Blaze Bayley - The Man Who Would Not Die
Blaze Bayley Recordings
Heavy Metal
12 songs (62'52)
Release year: 2008
Blaze Bayley
Reviewed by Marty
Album of the month
It's really been a tough couple of years for Blaze Bayley. The former Wolfsbane/Iron Maiden front man released a string of very strong albums under the moniker of Blaze before management issues, financial problems as well as depression and alcohol abuse started to take its toll. Things began turning around when he re-connected and eventually married his wife Debbie in Feb. 2007 after knowing each other for almost 20 years. She quickly got involved; not only managing his life but managing Blaze (the band) as well. Earlier this summer, tragedy struck when Blaze's wife suffered a serious brain hemmorhage and later a stroke in September which eventually claimed her life. After a brief period of mourning, Blaze has decided to carry on in her memory with his current project which had released this album, The Man Who Would Not Die earlier in the year. The album itself is somewhat biographical and sheds the sci-fi and futuristic subject matter of previous albums in favour of themes of determination, perseverance, survival and defiance. The whole package seems quite ironic as he now faces the very same obstacles that he deals with in the context of this album. Sounding heavier and better than ever, Blaze Bayley has delivered not only one of the best albums of his career but one of the best traditional heavy metal albums of 2008 and will certainly make my years best list.

Right out of the gate, the title track, The Man Who Would Not Die sets the tone for this blistering slab of heavy metal that has it's roots firmly entrenched in the long standing tradition of British Heavy Metal. Speedy tempos and thundering drums along with solid leads and thematic riff breaks are not only found on this track, but many others as well. The steamroller continues with Blackmailer; a track that features solid pull-off type riffs and more double bass fuelled thundering heaviness. This one (and a few others) take a page from the Iron Maiden handbook with a mix of tempos, smokin' lead harmony breaks as well as extended instrumental breaks. Samurai also borrows a bit of the Maiden sound with it's driving heaviness and more extended instrumental/lead breaks. A few of the songs, Smile Back At Death, Crack In The System and tha album closer Serpent Hearted Man have a bit of a modern edge with the guitar riffs yet fear not - chugging heaviness, galloping riffs and lots of thematic riff breaks/leads still dominate the arrangements of these songs. While You Were Gone, a track that he now dedicates to his wife, begins as a slow atmospheric and gut-wrenching heavy ballad before launching into a sudden speedy tempo for more lead/riff breaks and extended instrumental sections. At The End Of The Day also uses the same sort of arrangement yet substitutes the speedy tempo change with extended atmospheric lead guitar work instead. Waiting For My Life To Begin, Voice From The Past and The Truth Is Gone all feature driving metal riffs and yet more extended lead/instrumental breaks with Voices From The Past having Helloween like speedy harmonized lead guitar work. Blaze even ventures into thrash metal territory with Robot. With Dave Lombardo (Slayer) like speed drumming and thrashy speed riffs, this one sees Blaze singing in half-time over the speed, much like Slayer's Tom Araya does as well.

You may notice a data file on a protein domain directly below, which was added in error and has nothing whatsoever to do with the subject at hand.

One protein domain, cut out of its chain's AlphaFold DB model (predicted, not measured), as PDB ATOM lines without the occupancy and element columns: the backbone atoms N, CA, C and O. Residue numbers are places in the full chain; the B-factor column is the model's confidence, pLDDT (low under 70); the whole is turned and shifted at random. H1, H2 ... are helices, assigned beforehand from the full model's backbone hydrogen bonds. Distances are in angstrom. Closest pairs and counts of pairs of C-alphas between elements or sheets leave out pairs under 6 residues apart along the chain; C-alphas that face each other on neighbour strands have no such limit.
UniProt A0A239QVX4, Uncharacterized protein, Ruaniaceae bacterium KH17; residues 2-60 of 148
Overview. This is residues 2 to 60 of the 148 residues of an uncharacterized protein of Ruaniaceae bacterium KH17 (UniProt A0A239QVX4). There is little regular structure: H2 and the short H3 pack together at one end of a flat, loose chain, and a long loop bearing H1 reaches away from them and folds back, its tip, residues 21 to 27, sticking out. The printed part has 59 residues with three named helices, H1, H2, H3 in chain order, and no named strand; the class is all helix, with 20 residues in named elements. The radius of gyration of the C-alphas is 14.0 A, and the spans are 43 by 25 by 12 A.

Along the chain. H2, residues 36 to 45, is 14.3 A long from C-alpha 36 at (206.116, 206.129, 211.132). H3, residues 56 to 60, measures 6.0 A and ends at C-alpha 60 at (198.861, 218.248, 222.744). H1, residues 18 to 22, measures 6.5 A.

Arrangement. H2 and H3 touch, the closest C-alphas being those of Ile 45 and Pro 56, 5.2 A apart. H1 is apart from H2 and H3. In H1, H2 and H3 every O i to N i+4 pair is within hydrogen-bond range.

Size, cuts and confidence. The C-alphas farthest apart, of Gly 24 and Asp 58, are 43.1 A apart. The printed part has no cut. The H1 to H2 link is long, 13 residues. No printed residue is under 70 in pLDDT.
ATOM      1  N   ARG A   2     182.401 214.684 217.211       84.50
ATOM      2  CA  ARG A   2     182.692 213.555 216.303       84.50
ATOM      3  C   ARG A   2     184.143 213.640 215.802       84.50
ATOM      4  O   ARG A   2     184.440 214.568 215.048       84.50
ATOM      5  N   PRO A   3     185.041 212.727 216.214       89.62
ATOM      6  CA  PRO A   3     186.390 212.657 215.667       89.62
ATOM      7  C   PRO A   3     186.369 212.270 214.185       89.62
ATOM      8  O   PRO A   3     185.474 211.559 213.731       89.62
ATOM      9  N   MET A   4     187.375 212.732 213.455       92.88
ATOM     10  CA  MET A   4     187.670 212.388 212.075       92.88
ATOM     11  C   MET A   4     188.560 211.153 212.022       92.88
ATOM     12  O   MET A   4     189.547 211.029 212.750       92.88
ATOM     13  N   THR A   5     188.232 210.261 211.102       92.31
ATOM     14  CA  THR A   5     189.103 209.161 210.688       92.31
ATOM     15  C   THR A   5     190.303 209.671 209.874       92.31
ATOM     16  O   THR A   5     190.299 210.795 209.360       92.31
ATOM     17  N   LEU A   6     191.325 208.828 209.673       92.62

Blaze's voice sounds a strong as ever and even though his voice may be an acquired taste for some, he has such a unique voice that its easily identifiable. You can really hear the desperation, anger and defiance in his voice throughout the album and the emotion he puts into his performance here is unlike anything I've heard from him before. This album simply grabs you by the throat right at the onset and really never lets go. No filler tracks whatsoever and you'd be hard pressed to find a better traditional sounding metal album than this one from 2008. In comparison with other big releases from '08 including Iced Earth's Crucible Of Man, Blaze Bayley's The Man Who Would Not Die rolls The Crucible Of Man into a nice tight spliff and smokes it!!!

Killing Songs :
The Man Who Would Not Die, Blackmailer, While You Were Gone, Samurai, Robot, Voices From The Past and Serpent-Hearted Man
Marty quoted 90 / 100
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